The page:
The Mentoring Effect

Following is a summary of The Mentoring Effect—a 2014 study Published by MENTOR which was the first ever study of young people’s perspectives and experience.  18-24 year old’s were interviewed about impact of previous mentoring on their lives. In the past 20 years—mentored youth in the US has grown from 300,00 to 4.5 million, but still 1/3 of youth report they have never had a mentor (prior to turning 19).

Every $1 invested in a youth mentoring program yields a $3 minimum return to society (productive members of society, tax payers, future volunteers—triple the investment!)

The more risk factors a youth has, the less likely they are to have a naturally occurring mentor; therefore, structured mentoring programs are needed to intervene.   Youth with mentors were more likely to report in engaging in positive behavior (social, emotional, behavioral, academic) and report positive outcomes.  This is according to meta-analysis of 73 independent mentoring programs (this is a very large, impressive study).

The longer the relationship lasts, the better it is for students.  Active Listening is the most critical factor to relationship development – showing up and being a warm body and open heart communicates to our students that they have value.  Mentoring has been shown to have the biggest impact in two main areas – academic achievement and personal development. And a positive relationship with an adult mentor will help other relationships with adults improve, such as parent-youth or teacher-youth relationships.

 “A caring adult” is one of 5 resources everyone needs to survive; a caring adult is the gateway to other resources. Dr. Betty Molina Morgan, who is quoted in the study by MENTOR says; “Strong mentoring relationships can set the standard for valuing young people and show that giving up is not an option.”  Dr. Morgan also says that mentoring can “change the trajectory of a kid’s life” and “help mitigate toxic stress.”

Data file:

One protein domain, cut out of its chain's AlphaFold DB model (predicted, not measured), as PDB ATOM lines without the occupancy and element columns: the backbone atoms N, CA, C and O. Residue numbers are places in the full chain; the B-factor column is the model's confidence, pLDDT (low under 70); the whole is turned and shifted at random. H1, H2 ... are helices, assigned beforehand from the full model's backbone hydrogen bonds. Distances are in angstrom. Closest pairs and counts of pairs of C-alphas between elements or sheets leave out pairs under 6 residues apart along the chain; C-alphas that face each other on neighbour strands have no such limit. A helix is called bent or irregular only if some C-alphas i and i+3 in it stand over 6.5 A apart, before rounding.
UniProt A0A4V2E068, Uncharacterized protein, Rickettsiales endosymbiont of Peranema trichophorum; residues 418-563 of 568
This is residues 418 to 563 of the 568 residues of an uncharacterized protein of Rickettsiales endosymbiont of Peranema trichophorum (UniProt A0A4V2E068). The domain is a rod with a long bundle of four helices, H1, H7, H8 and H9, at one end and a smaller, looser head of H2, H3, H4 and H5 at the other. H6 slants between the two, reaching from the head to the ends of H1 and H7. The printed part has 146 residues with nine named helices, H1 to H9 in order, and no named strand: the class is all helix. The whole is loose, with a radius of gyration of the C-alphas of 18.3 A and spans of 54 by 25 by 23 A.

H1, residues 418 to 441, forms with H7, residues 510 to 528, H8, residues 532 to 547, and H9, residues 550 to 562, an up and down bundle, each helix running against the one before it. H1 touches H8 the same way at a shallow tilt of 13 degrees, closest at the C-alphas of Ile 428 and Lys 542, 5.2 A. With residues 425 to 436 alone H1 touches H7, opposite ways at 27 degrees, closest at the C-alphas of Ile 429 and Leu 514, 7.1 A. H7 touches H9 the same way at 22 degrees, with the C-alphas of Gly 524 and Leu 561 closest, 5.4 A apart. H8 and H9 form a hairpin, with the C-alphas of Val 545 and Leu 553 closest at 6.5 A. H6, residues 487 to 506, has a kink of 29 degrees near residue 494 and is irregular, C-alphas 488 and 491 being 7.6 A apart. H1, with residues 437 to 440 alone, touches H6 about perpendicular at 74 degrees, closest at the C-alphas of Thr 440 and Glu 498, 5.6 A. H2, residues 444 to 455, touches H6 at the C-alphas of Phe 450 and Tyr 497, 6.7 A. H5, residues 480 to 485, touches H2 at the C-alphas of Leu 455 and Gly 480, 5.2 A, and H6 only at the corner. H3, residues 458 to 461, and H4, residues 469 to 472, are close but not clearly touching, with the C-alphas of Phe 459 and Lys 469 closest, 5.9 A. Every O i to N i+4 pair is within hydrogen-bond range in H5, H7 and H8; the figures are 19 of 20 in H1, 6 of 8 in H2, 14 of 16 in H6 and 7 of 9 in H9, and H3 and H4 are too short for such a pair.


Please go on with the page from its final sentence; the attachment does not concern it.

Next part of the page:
Young adults speak highly of mentoring relationships—95% say it was helpful and 9/10 of young adults who have had mentors say they would like to mentor in the future.  Youth who have had mentors show higher rates of leadership and volunteering as adults.  However, in 2010-11, federal funding was cut for mentoring programs—which leaves private sector and communities to pick up the slack.

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In the conclusion of the study some clear results and recommendations are listed.  “The presence of a mentor is critical to the future success of America’s youth and to society overall.”  Mentoring is a proven tool and needed asset that “produces more engaged citizens and stronger leaders, better schools and healthier and stronger economies and communities.”

We highly recommend that you read the full study or just the executive summary.  Be the One is working daily to support this important investment in our communities – please consider passing on the summary to someone you believe would be a good mentor and help us reach our 100 Mentor Goal.

 
Strong mentoring relationships can set the standard for valuing young people and show that giving up is not an option.